Wood or vinyl windows?
The earliest windows were just holes in a wall. Later, windows were covered with animal hide, cloth, or wood. Shutters that could be opened and closed came next. Over time, windows were built that both protected the inhabitants from the elements and transmitted light: mullioned glass windows, which joined multiple small pieces of glass with leading, paper windows, flattened pieces of translucent animal horn, and plates of thinly sliced marble. In the Far East, paper was used to fill windows.
The Romans were the first known to use glass for windows. In Alexandria ca. 100 AD, cast glass windows, albeit with poor optical properties, began to appear. Mullioned glass windows were the windows of choice among European well-to-do, whereas paper windows were economical and widely used in ancient China, Korea and Japan. In England, glass became common in the windows of ordinary homes only in the early 17th century whereas windows made up of panes of flattened animal horn were used as early as the 14th century.
Modern-style floor-to-ceiling windows became possible only after the industrial glass making process was perfected. Modern windows are usually filled with glass, although a few are transparent plastic.
Speaking of plastic, window manufacturers do make windows out the material also known as PVC. Are they a good window to insulate your home? Of course. Do they last? Vinyl windows have only been around about 20 years. Will they survive for a hundred ? No one knows, but studies prove that many of these windows installed since the early 1980s are failing at an alarming rate. In 1996 there were fewer than ten major window manufacturers in the U.S.; but there were more than 3,000 different companies producing windows. Roughly half of the replacement windows sold in the United States are vinyl. Some come with a 10, 20 or 30 year, or even a lifetime warranty. Sometimes that warranty is not transferable to a new property owner. And, with so many manufacturers, when warranty time comes, will they still be around ?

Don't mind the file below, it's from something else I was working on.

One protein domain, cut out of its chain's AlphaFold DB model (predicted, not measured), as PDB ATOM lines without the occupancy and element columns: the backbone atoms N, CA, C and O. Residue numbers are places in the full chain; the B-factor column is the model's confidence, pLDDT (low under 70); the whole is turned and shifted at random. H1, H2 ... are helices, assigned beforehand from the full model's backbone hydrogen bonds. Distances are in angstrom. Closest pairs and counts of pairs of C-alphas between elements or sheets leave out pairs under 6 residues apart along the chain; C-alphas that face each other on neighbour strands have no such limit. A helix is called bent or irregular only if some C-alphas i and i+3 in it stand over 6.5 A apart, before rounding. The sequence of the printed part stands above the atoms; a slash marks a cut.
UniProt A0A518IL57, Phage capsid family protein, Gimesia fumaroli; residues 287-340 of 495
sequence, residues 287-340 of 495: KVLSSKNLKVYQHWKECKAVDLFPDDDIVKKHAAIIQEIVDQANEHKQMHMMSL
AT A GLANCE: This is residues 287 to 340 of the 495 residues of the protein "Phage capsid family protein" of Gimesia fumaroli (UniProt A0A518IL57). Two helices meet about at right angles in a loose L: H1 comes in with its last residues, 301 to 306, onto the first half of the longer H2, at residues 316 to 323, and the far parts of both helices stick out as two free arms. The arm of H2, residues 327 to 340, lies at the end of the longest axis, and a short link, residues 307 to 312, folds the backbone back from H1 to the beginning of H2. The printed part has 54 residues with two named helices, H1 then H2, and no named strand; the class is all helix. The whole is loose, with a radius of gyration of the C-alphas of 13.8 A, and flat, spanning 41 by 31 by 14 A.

Are there any health concerns with vinyl windows? Widows are generally not considered a threat to indoor air quality from offgassing. The fact that the majority of replacement windows are made of vinyl does have serious environmental consequences, as the manufacture and eventual destruction of vinyl after its lifecycle results in the production of the potent environmental and bioaccumulative poison dioxin. Fortunately, during the usable life span of vinyl, it shows very little degradation and subsequent offgassing, which is why it is used in windows, and so poses little health risk. Most other components used in wood windows are either wood of one sort or another, and then the cladding materials, usually aluminum, fiberglass, or just paint, none of which have much effect on the indoor air quality because they are located on the exterior of the building. Wood does offgass, but it is largely water and some natural, plant based, aqueous(water based) solutions and generally not harmful to human health. There are potential offgassing, or really leaking gas, from the infills of thermally broken, inert gas filled windows, but this is when the seal leaks and the window fails and should not be considered a normal condition of insulated windows.
Vinyl windows have always been viewed as an inexpensive solution to replacing deteriorating, drafty-old wood windows. Property owners need to be aware that if you ask a vinyl window salesman if he thinks your windows are in bad shape and should be replaced, he of course, will tell you that they do. He sells vinyl windows for a living. He probably doesn’t know how to repair wood windows, therefore, in his mind, they must be replaced.
Original wood windows are important architectural features in any historic building. They are the “eyes” of the structure. They convey a sense of hand-craftsmanship and detail that cannot be achieved with substitute materials. Usually windows are replaced if they begin having operational problems: they stick or rattle, latches break, glass is broken, sash cords break and the windows have to be held open with a stick, they let in too much outside air, or my personal favorite, they need to be painted. (Remember, there is no such thing as a “maintenance-free” building). These problems are the simplest, most cost-effective to fix. More often than not, windows can be pragmatically repaired, or just fine-tuned to operate correctly and last another hundred years.
So maybe wood is the best choice for windows. That’s our belief.